When I looked out this morning from my kitchen window, I saw the Yard Bunny feasting on my lawn. I truly did not mind. After the mess the skunk and opossum made digging up the lawn, a little munching by the yard bunny was nothing to complain about.

I grabbed my iPhone and snapped a few pictures. And when I downloaded the shots, something struck me. The Yard Bunny, camouflaged by a sea of shrubs in a heather color similar to the Yard Bunny's coat, reminded me of a famous drawing by Arts and Crafts designer William Morris.

Englishwoman Beth Russell has turned it into a needlepoint design and that is where I had seen it.

As a long time needlepointer, I have needlepoint cats, a needlepoint pig and piglets, and I even have a needlepoint snail. Looks like we need a needlepoint Yard Bunny around this house, to round out the decor. My friend Lisa says my lucky rabbit may have returned now that the other, more violent critters (Mr. Skunk and Mr. Possum) have departed.

Thus, I have several new things to be thankful for. I can get started on a new needlepoint project--The Arts and Crafts Yard Bunny hiding in shrubbery while dining al fresco at Fort Chapman. And, sigh, peace has once again been restored to the garden.

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Tuesday, January 18, 2011

Pilot Traditions and an Old Shirt

Robin and her father, age 78, getting ready to go flying from NUQ on a sunny California day.

I brought down a box from the attic on Friday. It didn't have much in it, but it was all interesting stuff. My father's yearbooks from Auburn University; some letters my mother wrote to a friend while she was planning her wedding; Dad's sheepskin from Auburn; Mom's high school diploma.

And then there was this curiosity. It was a white shirt, with blue polka dots. It had a lot of the back cut out of it and had some writing on the still, very starched, collar.

The Shirt.

Nothing was terribly dusty in the box and it all had been carefully sorted. Some time in the last ten years, Mom and Dad had gone through the box and thrown out the things they didn't want. Everything that remained was tied up in neat little bundles.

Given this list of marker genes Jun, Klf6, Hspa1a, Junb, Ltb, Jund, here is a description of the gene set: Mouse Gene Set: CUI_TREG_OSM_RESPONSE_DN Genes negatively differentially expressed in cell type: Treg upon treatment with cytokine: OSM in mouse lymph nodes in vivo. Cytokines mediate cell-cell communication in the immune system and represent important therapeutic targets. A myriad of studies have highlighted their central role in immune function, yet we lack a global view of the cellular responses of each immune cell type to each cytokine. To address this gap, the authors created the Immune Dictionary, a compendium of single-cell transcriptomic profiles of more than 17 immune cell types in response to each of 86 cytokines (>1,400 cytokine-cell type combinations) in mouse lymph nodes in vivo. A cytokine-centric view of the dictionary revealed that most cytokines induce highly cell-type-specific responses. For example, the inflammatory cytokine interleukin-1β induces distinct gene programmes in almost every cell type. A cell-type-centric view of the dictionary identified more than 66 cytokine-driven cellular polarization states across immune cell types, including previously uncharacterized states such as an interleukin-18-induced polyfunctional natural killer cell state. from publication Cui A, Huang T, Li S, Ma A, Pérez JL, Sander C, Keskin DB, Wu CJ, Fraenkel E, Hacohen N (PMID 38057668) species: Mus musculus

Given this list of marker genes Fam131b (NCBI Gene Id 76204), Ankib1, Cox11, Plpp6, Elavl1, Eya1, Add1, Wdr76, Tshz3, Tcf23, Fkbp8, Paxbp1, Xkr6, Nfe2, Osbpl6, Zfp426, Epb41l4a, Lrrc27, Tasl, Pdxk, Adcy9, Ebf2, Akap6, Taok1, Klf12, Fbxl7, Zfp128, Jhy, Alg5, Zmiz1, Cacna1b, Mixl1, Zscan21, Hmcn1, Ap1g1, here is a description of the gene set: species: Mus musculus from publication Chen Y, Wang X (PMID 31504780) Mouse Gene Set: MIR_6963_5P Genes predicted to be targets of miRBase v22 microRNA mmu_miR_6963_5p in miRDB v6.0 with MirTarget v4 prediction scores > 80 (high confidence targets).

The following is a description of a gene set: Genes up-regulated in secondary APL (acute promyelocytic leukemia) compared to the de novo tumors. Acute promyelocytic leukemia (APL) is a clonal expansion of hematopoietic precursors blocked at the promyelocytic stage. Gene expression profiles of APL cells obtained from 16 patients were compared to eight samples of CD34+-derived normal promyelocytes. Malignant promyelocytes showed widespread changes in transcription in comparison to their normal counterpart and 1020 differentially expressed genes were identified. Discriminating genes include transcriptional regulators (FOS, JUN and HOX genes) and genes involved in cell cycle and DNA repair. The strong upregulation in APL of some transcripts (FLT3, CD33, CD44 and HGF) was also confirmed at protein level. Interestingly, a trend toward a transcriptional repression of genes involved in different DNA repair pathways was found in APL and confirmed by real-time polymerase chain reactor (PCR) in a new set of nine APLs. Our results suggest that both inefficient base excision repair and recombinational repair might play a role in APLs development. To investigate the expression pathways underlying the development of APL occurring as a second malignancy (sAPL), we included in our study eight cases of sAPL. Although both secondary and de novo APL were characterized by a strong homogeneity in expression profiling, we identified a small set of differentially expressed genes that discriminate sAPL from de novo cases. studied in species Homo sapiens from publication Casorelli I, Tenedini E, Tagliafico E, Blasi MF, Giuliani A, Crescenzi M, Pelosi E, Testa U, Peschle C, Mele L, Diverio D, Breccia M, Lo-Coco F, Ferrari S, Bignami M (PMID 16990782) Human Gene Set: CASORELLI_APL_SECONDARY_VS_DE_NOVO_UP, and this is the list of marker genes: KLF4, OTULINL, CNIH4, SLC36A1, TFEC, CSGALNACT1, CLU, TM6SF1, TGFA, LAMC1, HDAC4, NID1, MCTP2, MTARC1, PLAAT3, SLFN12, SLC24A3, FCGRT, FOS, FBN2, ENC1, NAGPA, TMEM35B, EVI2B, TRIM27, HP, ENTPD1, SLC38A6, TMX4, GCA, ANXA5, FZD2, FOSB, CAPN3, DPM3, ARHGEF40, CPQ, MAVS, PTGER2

Everything except the shirt. It was just sitting there in the box: not folded, not unfolded. Just there.

I looked more closely at the notation on the collar. It wasn't on the underside of the collar with the laundry marks. It was on the outside of the collar. I recognized my father's neat, engineer-style printing:

"1st Solo 3-2-41 Inst. Al Lumpkin time 10 min"

I never knew my Dad was superstitious--though many pilots are.

It had to be the shirt my father wore when he made his first solo flight in a J-3 Piper Cub at the Auburn Airport, March 2, 1941.

His Pilot Log Book was also in the box and it confirmed the date.

He had been a college student in 1940 and learned of a government-funded program for flight lessons: if you met the qualifications and passed the physical--he told us about this once at the dinner table--the federal government would subsidize your lessons.

He had wanted to learn to fly all of his life, but had not had the money to do it. Now, he had a chance. President Franklin Roosevelt knew America would soon need pilots; knew there was a war on the horizon; knew in the meantime, it would look like just another New Deal program if the government paid one group of young people to train another group of young people to fly.

Dad told us he was so nervous the day he took his flight physical, he was afraid his blood pressure would disqualify him. But, with the help of a kindly nurse who allowed him to take a few breaks between BP tests, he passed.

And so, while keeping up with his studies in engineering at Auburn, qualifying for two engineering honor societies--Tau Beta Pi and Pi Tau Sigma--and working part-time at a soda shop, he also zoomed over to the flying field at Auburn for lessons.